The French word, dépaysement, has no English translation. I know; I’ve looked in a number of French-English dictionary and online sites. It’s not homesickness, which translates literally as mal du pays, and neither is it a garden variety of loneliness or solitude or, as the app on my phone tells me, a change of scenery. No. Dépaysement’s closest meaning may be what Wolfe referred to when he wrote You Can’t Go Home Again yet did not quite manage to describe adequately.
My mother, after we came to the States, used the word often when confronted with the sudden realization that things were not quite right, that a given situation she faced in this new and very strange land was just beyond her understanding, and that though she might handle it passably well, whatever she essayed would not be entirely correct. Her American acquaintances, she knew, would smile because they always smiled at the little French woman with the horrible accent. But deep down, she feared, they would also judge. Le dépaysement, then, was the realization that no matter what, and no matter how long one stayed in a country not of one’s birth, there would always be a hint of not meshing properly, of knowing the rules but not fully understanding why they existed, when they should be applied, and to whom.
Dépaysement is wearing a shirt that’s too tight with a pair of trousers in need of a belt. It is brown shoes and blue pants; a suit and white athletic socks. Most people might not notice, but many will. Dépaysement, simply put, is not fitting in properly; it is a disorientation just big enough to make you lose your way.
I came to the US as a kid. I spoke five words of English and was, as far as I can remember, the only foreign-born child in my class. This was not dépaysement as there was nothing subtle about it. I got beat up some because kids from other countries were not popular. I learned the language as a matter of survival, and I managed to ape others’ behaviors to fit in rather clumsily. I never got the subtleties, but became used to that. I tried hard as hell to be popular and never quite succeeded. Dépaysement. The mid-60s to mid-70s were great, since these were the times when one was not supposed to fit in. That decade was also ideal whenever I returned to France. Most of my native country truly loved everything American then, and being Franco-American was the apotheosis of cool; one could do no wrong, no matter how out-of-synch one might be.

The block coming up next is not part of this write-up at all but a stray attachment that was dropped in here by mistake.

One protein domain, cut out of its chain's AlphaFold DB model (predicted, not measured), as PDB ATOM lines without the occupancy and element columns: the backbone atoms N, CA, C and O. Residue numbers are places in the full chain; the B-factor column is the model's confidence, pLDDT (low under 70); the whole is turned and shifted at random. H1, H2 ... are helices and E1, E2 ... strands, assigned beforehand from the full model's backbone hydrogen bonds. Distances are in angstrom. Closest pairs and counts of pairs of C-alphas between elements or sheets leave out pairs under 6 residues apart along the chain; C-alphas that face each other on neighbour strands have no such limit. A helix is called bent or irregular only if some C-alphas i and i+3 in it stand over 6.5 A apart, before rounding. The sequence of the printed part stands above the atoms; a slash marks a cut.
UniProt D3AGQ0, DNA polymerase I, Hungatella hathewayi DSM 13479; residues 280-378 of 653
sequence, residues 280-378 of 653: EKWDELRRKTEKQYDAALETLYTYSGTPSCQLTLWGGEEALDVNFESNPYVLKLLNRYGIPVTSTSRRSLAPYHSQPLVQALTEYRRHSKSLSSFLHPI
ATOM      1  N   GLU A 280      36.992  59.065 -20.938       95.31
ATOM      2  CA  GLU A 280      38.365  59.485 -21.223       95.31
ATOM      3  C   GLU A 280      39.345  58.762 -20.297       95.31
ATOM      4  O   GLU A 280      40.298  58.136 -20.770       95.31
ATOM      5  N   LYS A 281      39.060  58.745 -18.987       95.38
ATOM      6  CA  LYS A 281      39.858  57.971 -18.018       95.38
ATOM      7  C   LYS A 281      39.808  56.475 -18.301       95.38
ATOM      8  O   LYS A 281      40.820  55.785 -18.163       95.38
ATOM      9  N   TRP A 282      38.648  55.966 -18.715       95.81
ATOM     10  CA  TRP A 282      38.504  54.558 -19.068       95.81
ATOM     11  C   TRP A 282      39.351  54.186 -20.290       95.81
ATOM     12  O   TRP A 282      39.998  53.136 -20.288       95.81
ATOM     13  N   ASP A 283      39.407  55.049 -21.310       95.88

But that period, both here and overseas, ended amid the rout in Vietnam and the emergence in the Western world of a new form of all-encompassing capitalism largely empty of humanity or goodness. France, the country I left as a child, became another nation altogether. The streets and names and topography remained the same, but the soul of the culture changed radically, espousing the same values found in Texas or Delaware or Indiana and buying into the same shortcomings. I remember feeling dépaysement as I sat at a café in Paris near the Parc Monceau in the neighborhood where I’d been raised. And lately, I’ve been hit with massive waves of dépaysement right here in my adopted home.
Nowadays I often feel my comprehension of an event is just short of complete, or that though I might get the gist of a conversation, the minor points will elude me. More and more I’m confounded by the behaviors of others, by reactions that appear overblown or not entirely appropriate to the mildest provocation. Increasingly, I just don’t quite get it. I am told things have changed and are now a certain way that they were not before, and I fear a look of confusion settles on my face. This frustrates my friends and acquaintances, I know.
But I am not reaching my dotage.
It is dépaysement.
I am becoming my mother.